Tuesday, April 7, 2015

Towards Compliance as Code

Infrastructure as Code is fundamental to DevOps. Automating the work of setting up and maintaining systems infrastructure. Making it defined, efficient, testable, auditable and standardized.

For the many of us who work in regulated environments, we need more. We need Compliance as Code.

Take regulatory constraints and policies and compliance procedures and the processes and constraints that they drive, and wire as much of this as possible into automated workflows and tests. Making it defined, efficient, testable, auditable and standardized.

DevOps Audit Defense Toolkit

Some big steps towards Compliance as Code are laid out in the Devops Audit Defense Toolkit, a freely-available document which explains how compliance requirements such as separation of duties between developers and operations, and detecting/preventing unauthorized changes, can be met in a DevOps environment, using some common, basic controls:

  1. Code Reviews. All code changes must be peer reviewed before check-in. Any changes to high-risk code must be reviewed a second time by an expert. Reviewers check code and tests for functional and operational correctness and consistency. They look for coding and design mistakes and gaps, operational dependencies, for back doors and for security vulnerabilities. Which means that developers must be trained and guided in how to do reviews properly. Peer reviews also ensure that changes can’t be pushed without at least one other person on the team understanding what is going on.
  2. Static analysis. Static analysis is run on all changes to catch security bugs and other problems. Any violations of coding rules will break the build.
  3. Automated testing is done in Continuous Integration/Continuous Delivery – unit and integration testing, and security testing. The Audit Toolkit assumes that developers follow TDD to ensure a high level of test coverage. All tests must pass.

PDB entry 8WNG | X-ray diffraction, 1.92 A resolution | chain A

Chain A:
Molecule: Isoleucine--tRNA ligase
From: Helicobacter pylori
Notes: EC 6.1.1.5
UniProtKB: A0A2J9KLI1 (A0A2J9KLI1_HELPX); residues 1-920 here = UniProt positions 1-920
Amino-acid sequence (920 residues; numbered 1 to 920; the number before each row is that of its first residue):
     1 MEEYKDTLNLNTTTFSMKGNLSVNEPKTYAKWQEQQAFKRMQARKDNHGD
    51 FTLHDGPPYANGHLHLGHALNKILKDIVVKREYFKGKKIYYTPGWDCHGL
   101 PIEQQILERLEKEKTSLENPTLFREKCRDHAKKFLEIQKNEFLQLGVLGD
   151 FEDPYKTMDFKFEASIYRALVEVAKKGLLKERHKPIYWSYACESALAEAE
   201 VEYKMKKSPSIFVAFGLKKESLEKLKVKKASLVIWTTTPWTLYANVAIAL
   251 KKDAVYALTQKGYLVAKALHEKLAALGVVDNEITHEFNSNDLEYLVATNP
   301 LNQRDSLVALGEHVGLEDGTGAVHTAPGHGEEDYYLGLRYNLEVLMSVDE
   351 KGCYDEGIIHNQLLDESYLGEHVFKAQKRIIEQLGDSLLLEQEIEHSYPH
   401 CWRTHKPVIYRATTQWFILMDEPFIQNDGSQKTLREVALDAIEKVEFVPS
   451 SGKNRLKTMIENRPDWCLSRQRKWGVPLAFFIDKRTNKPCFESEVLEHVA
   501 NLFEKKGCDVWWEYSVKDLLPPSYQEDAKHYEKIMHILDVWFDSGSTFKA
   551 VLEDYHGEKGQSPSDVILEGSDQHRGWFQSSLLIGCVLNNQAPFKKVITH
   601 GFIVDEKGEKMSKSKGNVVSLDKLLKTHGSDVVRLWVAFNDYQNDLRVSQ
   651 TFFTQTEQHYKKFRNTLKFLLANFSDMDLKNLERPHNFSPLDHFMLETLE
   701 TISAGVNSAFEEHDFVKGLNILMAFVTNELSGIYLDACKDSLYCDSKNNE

4. Traceability of all changes back to the original request, using a ticketing system like Jira (you can’t just use index cards on a wall to describe stories and throw them out when you are done).
  5. Operations checks/asserts after deployment and startup, and feedback from operations monitoring and especially from production failures. Metrics and post mortem review findings are used to drive improvements to testing and instrumentation, as well as deeper changes to policy definition, training and hiring – see John Allspaw’s presentation Ops Meta-Metrics: The Currency you use to pay for Change, from Velocity 2010, on how this can be done.
  6. All changes to code and infrastructure definitions, including bug fixes and patches, are deployed through the same automated, auditable Continuous Delivery pipeline.

A starting point

The DevOps Audit Defense Toolkit provides a starting point, an example to build on. You can add your own rules, checks, reviews, tests, and feedback loops.

It is also a work in progress. There are a few important problems still to be worked out:

Major Changes

The Audit Toolkit describes how standard changes can be handled in Continuous Delivery: small, well-defined, low-impact changes that are effectively pre-approved. Operations and management are notified as these changes are deployed (the changes are logged, information is displayed on screens and included in reports), but there is no upfront communication or coordination of these changes, because it shouldn’t be necessary. Developers can push changes out as soon as they are ready, and they get deployed immediately after all reviews and tests and other checks pass.